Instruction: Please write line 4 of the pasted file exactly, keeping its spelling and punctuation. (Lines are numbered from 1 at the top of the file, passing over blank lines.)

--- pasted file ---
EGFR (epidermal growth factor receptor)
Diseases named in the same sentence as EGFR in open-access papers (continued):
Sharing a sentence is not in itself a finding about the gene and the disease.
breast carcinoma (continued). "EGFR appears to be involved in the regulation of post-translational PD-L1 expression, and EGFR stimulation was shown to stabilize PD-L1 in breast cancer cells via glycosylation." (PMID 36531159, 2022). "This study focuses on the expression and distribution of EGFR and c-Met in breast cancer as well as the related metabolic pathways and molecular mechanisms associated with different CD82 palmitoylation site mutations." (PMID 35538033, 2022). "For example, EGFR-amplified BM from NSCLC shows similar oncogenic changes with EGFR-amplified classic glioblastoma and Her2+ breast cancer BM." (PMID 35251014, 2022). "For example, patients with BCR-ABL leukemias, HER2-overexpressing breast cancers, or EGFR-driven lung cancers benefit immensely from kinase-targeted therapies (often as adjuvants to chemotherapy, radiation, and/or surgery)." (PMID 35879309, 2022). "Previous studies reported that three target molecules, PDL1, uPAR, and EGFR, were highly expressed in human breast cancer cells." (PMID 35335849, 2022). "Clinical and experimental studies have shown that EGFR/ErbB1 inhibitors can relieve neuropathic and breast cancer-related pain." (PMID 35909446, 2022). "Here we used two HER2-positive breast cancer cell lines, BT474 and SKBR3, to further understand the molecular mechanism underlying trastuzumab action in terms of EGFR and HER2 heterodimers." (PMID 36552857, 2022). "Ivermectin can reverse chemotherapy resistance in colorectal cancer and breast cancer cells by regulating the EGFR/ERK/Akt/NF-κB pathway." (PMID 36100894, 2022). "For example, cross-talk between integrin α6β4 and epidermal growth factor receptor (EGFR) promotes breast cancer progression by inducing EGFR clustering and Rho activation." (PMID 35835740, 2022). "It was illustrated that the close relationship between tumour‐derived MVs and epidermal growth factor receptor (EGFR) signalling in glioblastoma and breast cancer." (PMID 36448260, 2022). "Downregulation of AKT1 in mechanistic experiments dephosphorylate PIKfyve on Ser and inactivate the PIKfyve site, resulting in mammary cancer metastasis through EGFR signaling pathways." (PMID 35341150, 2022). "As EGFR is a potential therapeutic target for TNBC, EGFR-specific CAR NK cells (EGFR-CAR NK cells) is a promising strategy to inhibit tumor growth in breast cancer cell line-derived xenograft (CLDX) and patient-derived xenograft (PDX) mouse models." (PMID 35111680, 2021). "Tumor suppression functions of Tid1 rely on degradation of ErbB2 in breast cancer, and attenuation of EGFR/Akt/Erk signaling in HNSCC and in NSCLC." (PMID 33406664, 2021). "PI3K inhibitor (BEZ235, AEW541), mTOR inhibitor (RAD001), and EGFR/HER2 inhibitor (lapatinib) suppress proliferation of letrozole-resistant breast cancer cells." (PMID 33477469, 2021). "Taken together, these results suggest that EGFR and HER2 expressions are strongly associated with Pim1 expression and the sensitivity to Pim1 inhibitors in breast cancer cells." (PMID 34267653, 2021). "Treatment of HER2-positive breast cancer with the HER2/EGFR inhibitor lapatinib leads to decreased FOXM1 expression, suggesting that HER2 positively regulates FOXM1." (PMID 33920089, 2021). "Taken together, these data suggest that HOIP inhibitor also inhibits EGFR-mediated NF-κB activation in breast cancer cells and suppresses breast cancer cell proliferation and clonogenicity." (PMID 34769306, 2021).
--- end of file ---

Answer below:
breast carcinoma (continued). "EGFR appears to be involved in the regulation of post-translational PD-L1 expression, and EGFR stimulation was shown to stabilize PD-L1 in breast cancer cells via glycosylation." (PMID 36531159, 2022). "This study focuses on the expression and distribution of EGFR and c-Met in breast cancer as well as the related metabolic pathways and molecular mechanisms associated with different CD82 palmitoylation site mutations." (PMID 35538033, 2022). "For example, EGFR-amplified BM from NSCLC shows similar oncogenic changes with EGFR-amplified classic glioblastoma and Her2+ breast cancer BM." (PMID 35251014, 2022). "For example, patients with BCR-ABL leukemias, HER2-overexpressing breast cancers, or EGFR-driven lung cancers benefit immensely from kinase-targeted therapies (often as adjuvants to chemotherapy, radiation, and/or surgery)." (PMID 35879309, 2022). "Previous studies reported that three target molecules, PDL1, uPAR, and EGFR, were highly expressed in human breast cancer cells." (PMID 35335849, 2022). "Clinical and experimental studies have shown that EGFR/ErbB1 inhibitors can relieve neuropathic and breast cancer-related pain." (PMID 35909446, 2022). "Here we used two HER2-positive breast cancer cell lines, BT474 and SKBR3, to further understand the molecular mechanism underlying trastuzumab action in terms of EGFR and HER2 heterodimers." (PMID 36552857, 2022). "Ivermectin can reverse chemotherapy resistance in colorectal cancer and breast cancer cells by regulating the EGFR/ERK/Akt/NF-κB pathway." (PMID 36100894, 2022). "For example, cross-talk between integrin α6β4 and epidermal growth factor receptor (EGFR) promotes breast cancer progression by inducing EGFR clustering and Rho activation." (PMID 35835740, 2022). "It was illustrated that the close relationship between tumour‐derived MVs and epidermal growth factor receptor (EGFR) signalling in glioblastoma and breast cancer." (PMID 36448260, 2022). "Downregulation of AKT1 in mechanistic experiments dephosphorylate PIKfyve on Ser and inactivate the PIKfyve site, resulting in mammary cancer metastasis through EGFR signaling pathways." (PMID 35341150, 2022). "As EGFR is a potential therapeutic target for TNBC, EGFR-specific CAR NK cells (EGFR-CAR NK cells) is a promising strategy to inhibit tumor growth in breast cancer cell line-derived xenograft (CLDX) and patient-derived xenograft (PDX) mouse models." (PMID 35111680, 2021). "Tumor suppression functions of Tid1 rely on degradation of ErbB2 in breast cancer, and attenuation of EGFR/Akt/Erk signaling in HNSCC and in NSCLC." (PMID 33406664, 2021). "PI3K inhibitor (BEZ235, AEW541), mTOR inhibitor (RAD001), and EGFR/HER2 inhibitor (lapatinib) suppress proliferation of letrozole-resistant breast cancer cells." (PMID 33477469, 2021). "Taken together, these results suggest that EGFR and HER2 expressions are strongly associated with Pim1 expression and the sensitivity to Pim1 inhibitors in breast cancer cells." (PMID 34267653, 2021). "Treatment of HER2-positive breast cancer with the HER2/EGFR inhibitor lapatinib leads to decreased FOXM1 expression, suggesting that HER2 positively regulates FOXM1." (PMID 33920089, 2021). "Taken together, these data suggest that HOIP inhibitor also inhibits EGFR-mediated NF-κB activation in breast cancer cells and suppresses breast cancer cell proliferation and clonogenicity." (PMID 34769306, 2021).